Scottsville Historical Home Spotlight: The Sill-Robson House

Photo courtesy of RE/MAX Plus.

BY JENNIFER CROWLEY
An historical home junkie with an eye for detail would probably notice that No. 12 Rochester Street, the yellow colonial at the south end of the picturesque street, is the only home featuring a recessed front porch (in fairness, first the person would probably note that the home is currently for sale).

While the main home (as opposed to the relatively new rear carriage house) might look a lot different today than it did in the early 1820s when there was only a very small house on the site (now the rear part of the residence), it actually looks much like it did only a decade later.

Yes the documented history of the home starts in the 1830s when Jonathan P. Sill, a Main Street merchant, acquired the property. When Sill married Miriam Colt in 1836, the bride’s father, a Wheatland farmer named John Colt, gave them two gifts that have lasted lifetimes: he had an addition built onto the home (the front part with the porch) and also provided many black walnut trees from a grove on his farm for use in the new construction. Colt also used the lumber in constructing his own home on Scottsville Road, which later became known as the Mortimer Cox house.

“The black walnut wood was used to create the façade of three rooms along the front of 12 Rochester Street. Each room also has black walnut trim on its doors, windows, and mantle. The inset porch was also constructed with the wood from John Colt’s farm,” offered Scottsville’s premier history keeper, Richard King LeRoy.

Sill eventually gave up his career as a merchant and took up farming in Chili. He remained active in the Scottsville Presbyterian Church and was a ruling elder at one time. The father of three was felled by bronchitis in his 40s; he died in 1855 after a blood vessel in his lungs ruptured.

The next owner of the home was William H. Hanford, Jr. (1819-1903). In addition to being the father of six children, Hanford ran the village grist-mill for a period of time. It was during the Hanford’s residence at No. 12 Rochester that the home’s most historical event of interest occurred. According to Mr. LeRoy, in the later years of the 19th century, one David Kellogg Cartter, Jr., husband to Nancy Haynes Hanford (sister to William introduced above), once “summered” in the home. Cartter, a lawyer that had studied in Rochester, was at one time a United States Congressman. After serving as a delegate to the 1860 Republican National Convention, which nominated Abraham Lincoln, Cartter was named as a diplomat to Bolivia.  On March 10, 1863, President Lincoln nominated Cartter as Chief Justice of the Supreme Court of the District of Columbia (later named the United States District Court for the District of Columbia). Finding the summer heat of Washington, DC to be oppressive, Justice Cartter and his family stayed at No. 12 Rochester to enjoy a more reasonable summer climate.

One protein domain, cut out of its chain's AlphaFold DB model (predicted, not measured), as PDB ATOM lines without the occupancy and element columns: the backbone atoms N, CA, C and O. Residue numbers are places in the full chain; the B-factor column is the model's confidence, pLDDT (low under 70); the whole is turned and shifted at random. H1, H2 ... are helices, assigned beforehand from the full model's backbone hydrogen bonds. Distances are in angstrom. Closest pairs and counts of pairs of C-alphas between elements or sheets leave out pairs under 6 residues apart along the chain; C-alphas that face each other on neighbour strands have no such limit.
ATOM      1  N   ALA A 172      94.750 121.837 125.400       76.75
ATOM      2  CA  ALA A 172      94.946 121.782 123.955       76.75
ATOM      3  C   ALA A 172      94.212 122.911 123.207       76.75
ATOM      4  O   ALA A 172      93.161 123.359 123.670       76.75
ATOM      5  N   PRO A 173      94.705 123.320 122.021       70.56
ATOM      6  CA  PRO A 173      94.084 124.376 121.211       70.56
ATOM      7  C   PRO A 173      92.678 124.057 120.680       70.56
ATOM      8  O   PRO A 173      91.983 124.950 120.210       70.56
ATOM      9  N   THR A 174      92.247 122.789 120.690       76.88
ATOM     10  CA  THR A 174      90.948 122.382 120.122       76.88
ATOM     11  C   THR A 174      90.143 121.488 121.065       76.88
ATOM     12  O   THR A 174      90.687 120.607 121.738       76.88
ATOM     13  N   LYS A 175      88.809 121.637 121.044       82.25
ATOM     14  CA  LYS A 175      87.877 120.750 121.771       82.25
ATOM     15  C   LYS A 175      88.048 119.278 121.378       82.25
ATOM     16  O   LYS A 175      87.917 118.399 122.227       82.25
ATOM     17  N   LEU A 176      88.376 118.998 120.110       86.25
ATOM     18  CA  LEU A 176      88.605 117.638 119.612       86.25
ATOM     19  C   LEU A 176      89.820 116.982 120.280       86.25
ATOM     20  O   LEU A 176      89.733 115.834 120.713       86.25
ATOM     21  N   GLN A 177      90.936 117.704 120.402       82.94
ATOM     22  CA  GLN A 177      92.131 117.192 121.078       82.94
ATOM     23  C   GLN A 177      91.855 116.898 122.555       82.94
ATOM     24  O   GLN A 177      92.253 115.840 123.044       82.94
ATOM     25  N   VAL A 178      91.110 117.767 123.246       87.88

It is widely believed that Cartter’s stay was what prompted Hanford to add second story wings to the home during the 1880s. These wings were subsequently removed during 1956 by an owner named Arthur Robson. This renovation restored the home to its “post Colonial” appearance. In other words, a strong resemblance to the days when the Sill family was living there.

The Robson family lived in the house for ten more years after undertaking the restoration project that gave the home the look it has today. Over the past 50 years, the home changed hands at least five more times. The carriage house was built on the property in 2000. This building features cathedral ceilings, hardwood floors and is suitable for private office usage. The main home features a Greek Revival floorplan as well as a two-story foyer, music room, four woodburning fireplaces, a baronial-style leaded glass window, gardens, and a pergola. The listing price of this property, which boasts “correct architectural integrity,” a 1.3 acre lot, and close proximity to all of the charm Scottsville offers, is $475,000.

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